I’m ashamed to admit that I totally fell for Kellogg’s marketing mantra that “Breakfast is the most important meal of the day.”
I vaguely recall reading that line on the back of a cereal box as a kid, and, as a result, I’ve been a consistent breakfast-eater all my life.
The funny thing is, I didn’t even like eating breakfast because I usually don’t get hungry until around noon, and eating breakfast made me feel really full. But I knew breakfast was supposed to be “good for me” because it would give me “enough energy to start the day,” so I ate it anyway.
A few months ago, some people I knew started intermittent fasting or skipping breakfast altogether. Before, I thought it was lazy to skip breakfast. But when I started waiting to eat until noon, I felt so much better. I was less bloated and more awake and energetic.
Wading through the deluge of internet information on health science can feel overwhelming — from misleading marketing claims to contradictory studies from legitimate experts. Sometimes, personal intuition can go a long way in determining what’s best for your health.
“Science” Can Produce Many Bad Theories about Health Food
It seems like you could find a study or an article to justify almost any belief about health food. Biologist and science journalist John Bohannon proved that fact in 2015 when he purposefully published a scam “study” claiming that eating chocolate could help people lose weight.
The study was purposefully poorly-designed: Bohannon only recruited 16 individuals and measured too many factors, for example. It also wasn’t peer-reviewed by the journal that published it.
It seems like you could find a study or an article to justify almost any belief about health food.
And just as Bohannon expected, numerous journalists cited the study as legitimate research. They didn’t even attempt to consult outside experts who could affirm or critique the study’s findings. Many of those publications later published updates correcting the original claim after Bohannon revealed his study was an intentional scam.
Theories on Health Food Often Change
One day, everyone is touting a particular food item or ingredient, and the next day they’re bashing it — only to bring it back a decade later.
Milk is one example. During the 1900s, doctors believed that calcium intake in adults would prevent broken bones. But more recent studies show no decreased risk of hip fracture among either men or women who take calcium supplements. And a 2014 study even showed a greater risk of hip fracture among women.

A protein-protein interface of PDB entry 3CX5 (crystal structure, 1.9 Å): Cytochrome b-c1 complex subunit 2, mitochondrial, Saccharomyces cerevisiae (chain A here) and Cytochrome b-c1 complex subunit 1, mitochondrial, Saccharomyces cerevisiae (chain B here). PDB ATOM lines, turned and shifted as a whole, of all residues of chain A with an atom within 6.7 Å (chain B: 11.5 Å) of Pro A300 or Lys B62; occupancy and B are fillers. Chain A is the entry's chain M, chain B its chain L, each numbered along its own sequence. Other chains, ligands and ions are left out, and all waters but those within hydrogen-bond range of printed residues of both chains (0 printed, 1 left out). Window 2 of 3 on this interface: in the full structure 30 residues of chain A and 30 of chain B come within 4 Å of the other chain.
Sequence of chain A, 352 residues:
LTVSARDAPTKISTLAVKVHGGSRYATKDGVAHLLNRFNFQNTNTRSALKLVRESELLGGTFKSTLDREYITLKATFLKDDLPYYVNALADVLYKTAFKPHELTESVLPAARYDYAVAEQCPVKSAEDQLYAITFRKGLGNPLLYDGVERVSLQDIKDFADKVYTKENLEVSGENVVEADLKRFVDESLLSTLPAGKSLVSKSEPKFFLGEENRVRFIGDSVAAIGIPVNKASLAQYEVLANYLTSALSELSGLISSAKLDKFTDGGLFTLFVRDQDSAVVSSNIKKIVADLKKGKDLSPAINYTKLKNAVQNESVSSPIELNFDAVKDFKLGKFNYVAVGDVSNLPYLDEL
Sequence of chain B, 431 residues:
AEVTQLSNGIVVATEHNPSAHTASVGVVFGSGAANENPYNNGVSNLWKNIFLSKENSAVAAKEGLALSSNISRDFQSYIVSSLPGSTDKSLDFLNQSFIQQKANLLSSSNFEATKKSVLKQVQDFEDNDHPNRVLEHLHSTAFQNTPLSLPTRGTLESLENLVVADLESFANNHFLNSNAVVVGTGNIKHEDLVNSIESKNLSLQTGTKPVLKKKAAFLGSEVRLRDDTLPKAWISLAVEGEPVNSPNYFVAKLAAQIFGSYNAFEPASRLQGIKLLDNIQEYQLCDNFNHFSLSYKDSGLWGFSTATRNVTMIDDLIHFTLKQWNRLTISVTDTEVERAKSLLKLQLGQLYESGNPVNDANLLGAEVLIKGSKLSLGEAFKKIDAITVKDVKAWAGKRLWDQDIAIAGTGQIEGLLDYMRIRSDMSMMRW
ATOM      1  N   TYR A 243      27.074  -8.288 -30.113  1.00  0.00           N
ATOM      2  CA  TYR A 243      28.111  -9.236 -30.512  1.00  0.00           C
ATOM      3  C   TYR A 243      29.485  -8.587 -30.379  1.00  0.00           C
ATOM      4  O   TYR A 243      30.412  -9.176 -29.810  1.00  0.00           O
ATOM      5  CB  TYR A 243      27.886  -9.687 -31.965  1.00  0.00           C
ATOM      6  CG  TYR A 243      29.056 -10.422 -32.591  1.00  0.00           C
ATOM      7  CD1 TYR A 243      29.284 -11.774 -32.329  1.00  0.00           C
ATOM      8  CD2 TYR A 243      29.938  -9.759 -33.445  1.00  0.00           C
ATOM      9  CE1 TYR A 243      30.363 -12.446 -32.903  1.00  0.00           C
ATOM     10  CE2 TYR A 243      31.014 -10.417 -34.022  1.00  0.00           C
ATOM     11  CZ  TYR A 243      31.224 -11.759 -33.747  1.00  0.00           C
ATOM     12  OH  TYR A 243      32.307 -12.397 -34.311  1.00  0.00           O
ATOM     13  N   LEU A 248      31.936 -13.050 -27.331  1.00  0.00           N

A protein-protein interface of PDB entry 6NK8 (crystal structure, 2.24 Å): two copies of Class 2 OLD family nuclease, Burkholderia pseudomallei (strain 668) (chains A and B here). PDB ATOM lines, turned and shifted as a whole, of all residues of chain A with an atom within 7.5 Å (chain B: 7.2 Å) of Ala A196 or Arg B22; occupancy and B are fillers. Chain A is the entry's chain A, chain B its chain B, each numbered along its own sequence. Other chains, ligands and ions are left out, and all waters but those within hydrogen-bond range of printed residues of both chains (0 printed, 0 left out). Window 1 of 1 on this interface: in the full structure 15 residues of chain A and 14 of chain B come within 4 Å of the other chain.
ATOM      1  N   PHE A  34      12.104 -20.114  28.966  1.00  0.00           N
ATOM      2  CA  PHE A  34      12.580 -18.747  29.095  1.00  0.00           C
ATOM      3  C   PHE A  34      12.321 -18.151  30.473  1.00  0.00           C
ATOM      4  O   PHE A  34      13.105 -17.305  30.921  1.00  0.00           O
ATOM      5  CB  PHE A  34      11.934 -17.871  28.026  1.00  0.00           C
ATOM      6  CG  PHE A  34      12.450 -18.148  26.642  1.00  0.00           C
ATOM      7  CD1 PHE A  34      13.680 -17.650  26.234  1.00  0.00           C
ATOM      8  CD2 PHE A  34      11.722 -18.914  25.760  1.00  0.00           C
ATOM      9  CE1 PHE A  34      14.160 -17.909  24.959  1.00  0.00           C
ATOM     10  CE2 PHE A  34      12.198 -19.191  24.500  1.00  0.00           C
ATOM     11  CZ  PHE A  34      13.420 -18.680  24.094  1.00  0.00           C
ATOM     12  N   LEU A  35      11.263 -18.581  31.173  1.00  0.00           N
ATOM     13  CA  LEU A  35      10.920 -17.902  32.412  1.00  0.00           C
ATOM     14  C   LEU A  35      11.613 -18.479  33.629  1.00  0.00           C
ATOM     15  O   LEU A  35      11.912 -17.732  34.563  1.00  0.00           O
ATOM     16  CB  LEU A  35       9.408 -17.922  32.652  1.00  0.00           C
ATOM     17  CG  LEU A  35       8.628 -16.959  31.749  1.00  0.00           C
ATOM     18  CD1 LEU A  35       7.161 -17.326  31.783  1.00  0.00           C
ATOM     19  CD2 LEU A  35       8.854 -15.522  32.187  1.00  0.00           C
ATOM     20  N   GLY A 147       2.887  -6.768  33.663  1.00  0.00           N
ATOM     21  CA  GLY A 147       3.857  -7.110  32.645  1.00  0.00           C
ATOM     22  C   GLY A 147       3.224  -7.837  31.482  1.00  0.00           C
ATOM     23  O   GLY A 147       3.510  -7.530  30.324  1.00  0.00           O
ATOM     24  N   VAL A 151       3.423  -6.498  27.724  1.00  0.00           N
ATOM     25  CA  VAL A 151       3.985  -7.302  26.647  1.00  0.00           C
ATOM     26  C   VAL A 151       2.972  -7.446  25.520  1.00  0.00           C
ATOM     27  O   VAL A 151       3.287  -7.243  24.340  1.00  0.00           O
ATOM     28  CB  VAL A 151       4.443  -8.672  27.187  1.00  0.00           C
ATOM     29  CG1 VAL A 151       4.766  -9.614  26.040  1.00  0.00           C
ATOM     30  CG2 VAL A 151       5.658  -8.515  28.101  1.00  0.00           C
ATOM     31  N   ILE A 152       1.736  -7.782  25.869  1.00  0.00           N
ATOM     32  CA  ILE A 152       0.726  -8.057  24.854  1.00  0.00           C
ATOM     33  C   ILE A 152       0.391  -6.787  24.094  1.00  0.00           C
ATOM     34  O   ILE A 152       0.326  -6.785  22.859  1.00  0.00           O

Nevertheless, you can still find plenty of studies and articles touting the benefits of drinking milk as a source of calcium, Vitamin D, and protein. One study even says low-fat, fermented dairy products (like cheese or yogurt) can prevent heart disease.
Protein powder is another example. Although it’s easy to find research suggesting that protein powder can build muscle and aid weight loss, some experts point out that many protein powders include added sugars and calories, which can actually contribute to weight gain.
They also note that protein powders come with added risks, since they’re not regulated by the FDA and sometimes include harmful toxins. It’s often better, some experts suggest, to stick with protein from whole foods like poultry, fish, eggs, low-fat dairy, nuts, and legumes.
One day, everyone is touting a particular food item, and the next day they’re bashing it.
And just like the Kellogg’s breakfast scheme, a lot of health misinformation stems from misleading marketing. One protein powder company, which marketed its product as the “Arnold Schwarzenegger Series Iron Mass,” was actually sued for containing only half the protein it claimed to contain. A third-party firm found that protein powder companies cut costs by substituting free form amino acids and representing them as grams of protein on the label.
Listen to Your Body
It’s good to listen to experts, but sometimes experts get it wrong. It’s always good to make sure you listen to your own body, especially because everyone has a different body type, activity level, and dietary needs.
It’s good to listen to experts, but sometimes experts get it wrong.
“Listen to your body” doesn’t mean “eat sugar and junk food whenever you feel like it.” If you really listen to your body, instead of just following habits and random impulses, you’ll start to sense what kind of food your body needs, when you need to eat more/less, or what kind of exercise is best. For me, listening to my body meant waiting to eat until I’m actually hungry, not just eating out of habit or because someone told me I should.
Even experts don’t know everything, and sometimes doctors give bad health advice. If your doctor tells you there’s nothing wrong with you, but you’re certain there is, see if you can get a second opinion. Doing so has saved lives in cases where the first doctor failed to diagnose them for cancer or another serious condition.
When it comes to health, it’s good to take an expert’s advice and read as much as you can. But science and research are always changing, and you shouldn’t disregard common sense and personal intuition when determining what’s good for your health.
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